ambience: water, birds
We’ve all seen rust-colored water pouring out of a faucet. Well, it turns out the same phenomenon that puts iron in our drinking water could be used to clean up toxic waste. I’m Jim Metzner and this is the Pulse of the Planet.
“Plants fix carbon dioxide into organic material. Microorganisms break it back down into carbon dioxide. So geobacter plays that role. This is part of the overall carbon cycle on Earth.”
Derek Lovley is a professor of microbiology at the University of Massachusetts in Amherst. Geobacter is a type of microorganism that Professor Lovley discovered in 1987. Just as we survive by breathing in oxygen, geobacter lives off of metals like iron.
“A common phenomenon that can be associated with geobacter is high quantities of iron found in drinking water. This is because geobacter lives in the ground, produces iron in this soluble form, which is what gets pumped up into the water distribution system very frequently.”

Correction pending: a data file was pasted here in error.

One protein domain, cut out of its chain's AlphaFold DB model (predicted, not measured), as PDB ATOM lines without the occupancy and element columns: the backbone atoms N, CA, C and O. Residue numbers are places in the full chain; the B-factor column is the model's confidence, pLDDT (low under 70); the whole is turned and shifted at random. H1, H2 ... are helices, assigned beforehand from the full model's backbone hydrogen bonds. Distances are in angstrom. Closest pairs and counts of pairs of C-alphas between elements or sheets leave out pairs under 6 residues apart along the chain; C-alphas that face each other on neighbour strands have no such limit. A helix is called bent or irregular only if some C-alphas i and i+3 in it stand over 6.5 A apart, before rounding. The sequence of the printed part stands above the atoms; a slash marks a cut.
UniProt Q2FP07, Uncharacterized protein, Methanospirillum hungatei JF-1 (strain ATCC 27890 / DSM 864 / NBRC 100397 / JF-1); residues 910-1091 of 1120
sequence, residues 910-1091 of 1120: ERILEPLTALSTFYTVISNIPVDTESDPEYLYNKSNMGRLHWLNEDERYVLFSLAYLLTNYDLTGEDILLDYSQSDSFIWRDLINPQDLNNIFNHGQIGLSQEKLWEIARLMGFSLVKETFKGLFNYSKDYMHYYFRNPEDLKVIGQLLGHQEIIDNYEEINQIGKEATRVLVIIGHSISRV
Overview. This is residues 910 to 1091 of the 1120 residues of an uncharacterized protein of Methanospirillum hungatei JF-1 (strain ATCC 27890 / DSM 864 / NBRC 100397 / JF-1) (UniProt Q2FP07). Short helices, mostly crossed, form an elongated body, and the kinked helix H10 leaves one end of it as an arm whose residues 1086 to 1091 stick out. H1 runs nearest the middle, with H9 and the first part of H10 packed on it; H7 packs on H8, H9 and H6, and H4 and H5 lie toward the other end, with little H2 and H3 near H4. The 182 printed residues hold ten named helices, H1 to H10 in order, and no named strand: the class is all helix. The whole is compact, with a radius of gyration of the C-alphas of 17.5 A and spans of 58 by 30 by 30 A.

But besides being the culprit behind rusty water, geobacter could soon be playing a useful role.
“A beneficial application of geobacter’s ability to use metals is in the clean up of environments contaminated with uranium. We’ve done several field experiments now where we’ve very effectively removed uranium by stimulating the activity of geobacter living in uranium contaminated groundwater. This was done in a very simple manner, just dripping acetate, which is essentially vinegar, into the groundwater. Just by feeding it vinegar, we got this substantial growth of geobacter and they very effectively then took the uranium out of the groundwater.”
“This strategy of using geobacter to clean up uranium contamination will work in a wide diversity of environments. The beauty of it is that it’s extremely simple; it’s extremely cheap.”
We’ll hear more about geobacter in future programs. Pulse of the Planet is presented by the National Science Foundation. I’m Jim Metzner